Didn't Apple once have a lineup with a single CPU model that had a higher clock speed than a dual model, and people were getting confused?

I think that we'll see:

-Single 1.4
-Single 1.6
-Dual 1.7
-Dual 1.9
post #34 of 160
Quote:
Originally posted by Amorph

I don't think either of the boards that MacWhispers is talking about is an iMac board, or a PowerBook board. Not yet. I don't think it's a PowerMac board either.

There seems to be some controversy over whether Panther is sufficient to reschedule WWDC, or if the 970 must be involved as well. ... So the 970, in and of itself, is no reason to postpone a developer conference. I think Apple is right: Panther is the big news. But why?

Well, think about it: An operating system's job is to exploit the hardware; more precisely, to package the capabilities of the hardware into a developer-and user-friendly form. ... Apple would be introducing a new (again, to PCs) paradigm, and they'd be deeply interested in getting as many of their developers on board as possible.

Food for thought. [/B]

Feeding my thoughts is that the most likely Mac to get the 970 first is the Xserve. Panther would be sufficient to reschedule WWDC if it let the "Cat" out of the bag about the 970. If it has obvious 64-bitness in it's construction then the 970 is a GO!
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post #35 of 160
Quote:
Originally posted by Programmer
The information about motherboards isn't what I would call reliable, but the argument that Apple has used daughtercards in the past/current machines and will continue to on the new ones doesn't hold water. The new 970 bus design runs at 900 MHz (and more in the future) and thus has very tight timing & connection restrictions. It may simply not be possible to use a board-to-board connection between the processor(s) and the companion chip(s). The companion chip probably wants to be on the same board as its memory. At that point there is so much on the one board that they might as well just put everything on one board (or else all the I/O on a daughtercard if the companion chip isn't one big fully integrated monster). Alternatively the motherboard information might just be inaccurate, or might omit the fact that it comes in two pieces. The rumours are a bit thin, and the facts are even thinner.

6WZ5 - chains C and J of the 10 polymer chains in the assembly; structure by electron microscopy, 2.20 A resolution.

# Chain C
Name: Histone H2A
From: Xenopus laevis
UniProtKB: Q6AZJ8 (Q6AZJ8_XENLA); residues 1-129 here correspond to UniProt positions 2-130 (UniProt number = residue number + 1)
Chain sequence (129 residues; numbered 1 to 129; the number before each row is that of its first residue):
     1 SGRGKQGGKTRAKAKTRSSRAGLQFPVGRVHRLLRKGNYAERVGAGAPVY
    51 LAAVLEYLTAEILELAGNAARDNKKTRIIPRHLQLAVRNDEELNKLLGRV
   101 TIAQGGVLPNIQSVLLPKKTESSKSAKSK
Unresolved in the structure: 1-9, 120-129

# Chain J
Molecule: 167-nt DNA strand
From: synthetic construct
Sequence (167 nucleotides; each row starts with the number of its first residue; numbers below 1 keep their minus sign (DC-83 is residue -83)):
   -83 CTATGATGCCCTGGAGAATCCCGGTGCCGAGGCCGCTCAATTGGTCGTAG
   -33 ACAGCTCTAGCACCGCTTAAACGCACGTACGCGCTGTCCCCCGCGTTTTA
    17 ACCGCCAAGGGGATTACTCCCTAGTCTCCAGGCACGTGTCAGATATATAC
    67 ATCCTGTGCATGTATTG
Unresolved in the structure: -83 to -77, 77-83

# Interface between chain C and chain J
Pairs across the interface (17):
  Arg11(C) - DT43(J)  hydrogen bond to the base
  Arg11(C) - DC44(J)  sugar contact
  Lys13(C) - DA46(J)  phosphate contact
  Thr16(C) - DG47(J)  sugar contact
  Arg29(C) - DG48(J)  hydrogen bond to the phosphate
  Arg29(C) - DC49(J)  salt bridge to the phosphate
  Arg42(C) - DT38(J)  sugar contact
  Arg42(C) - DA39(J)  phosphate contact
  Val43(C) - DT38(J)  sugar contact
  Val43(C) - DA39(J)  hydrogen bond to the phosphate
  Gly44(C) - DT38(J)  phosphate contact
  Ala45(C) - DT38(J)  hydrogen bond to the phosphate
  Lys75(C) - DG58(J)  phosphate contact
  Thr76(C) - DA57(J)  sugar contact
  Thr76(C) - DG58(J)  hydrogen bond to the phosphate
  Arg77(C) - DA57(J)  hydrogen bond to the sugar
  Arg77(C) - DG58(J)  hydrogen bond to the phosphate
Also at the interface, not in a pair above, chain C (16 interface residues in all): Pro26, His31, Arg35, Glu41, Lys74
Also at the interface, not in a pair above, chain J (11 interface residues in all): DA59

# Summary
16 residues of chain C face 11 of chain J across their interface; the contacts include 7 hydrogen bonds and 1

Programmer, I did not mean to imply that since Apple has in the past used daughter cards they will in the future. But, rather that they have used them to great effect in the past, and that if possable I think that they will use them in the future. This gives them much more flexability in manufacturing and marketing computers, allowing them to cover a 1 to 4 processor range with 2 mother boards in stead of 4. I do see Apple moving beyond the dual configuration, they need it to address the video market and make a more powerfull pressence in the server market.

Some questions that need to be resolved are, can they put the companion chip on the daughter card, or can they design a companion chip that would be on the mother board which could cover both a single and dual configuration? For a Quad set-up would they need 2 companion chips, 4, or would they need yet another chip designed specifically for Quads? If a unique chip needs to be designed for each configuration then that creates some major problems in implementing MP systems. How does IBM handle this with the Power 4?
post #36 of 160
..I highly doubt that we will see the 970 in an Xserve first. Apple sells Xserves in quantities totalling less than 5,000/qtr, IIRC. So, I don't think Apple is gonna pop a 970 into a machine that sells in such low quantities and completely destroy any PowerMac sales until the introduction of the 970 based PowerMac.

Nope, when the 970 comes, it will either arrive as a 1.2GHz 970 in a 15" PowerBook, or as the expected 1.4, 1.6, 1.8 configs bandied about in the PowerMacs, or both. Apple can't afford to strangle its sales by doing a slow roll out of the 970. They know that if they do sales will stagnate while consumers wait for the other shoe to drop.

If it is introduced in an out of the ordinary fashion, Apple might introduce it in workstation class machines to milk the bleeding edgers first, but I don't think even that would pay off as regular consumers would just bide their time waiting for it to trickle down.
post #37 of 160
Quote:
Originally posted by Matsu
...Not good, considering that a single low speed ppc970 will not offer any kind of performance revelation over far cheaper x86 boxen...

We won't know actual performance for awhile yet, of course, but the ppc 970 @ 1.4GHz should be pretty respectable going by the (non-AV, non-SMP) estimated spec benchmarks. To the point that, yes, there will be cheaper x86 that beat it in test1, test2 etc., but... the way the features are aligned I do _not_ think that that it will be so completely outclassed at _all_ benchmarks.

That is:
_IF_ you have a program that really does benefit from 64-bits (Oracle)
_OR_ you have a program that needs lots of double precision FPU (Lightwave)
_OR_ you have Altivec programs that are crippled by the FSB (Anything Altivecable)

_THEN_ there's going to be three areas of drastic improvement.

There's also the recurring rumors that something _else_ is in the pipeline. GPU-as-CPU's-assistant, or multi-GPUs... If true (or something else interesting is going on) that's another enticing piece of the puzzle.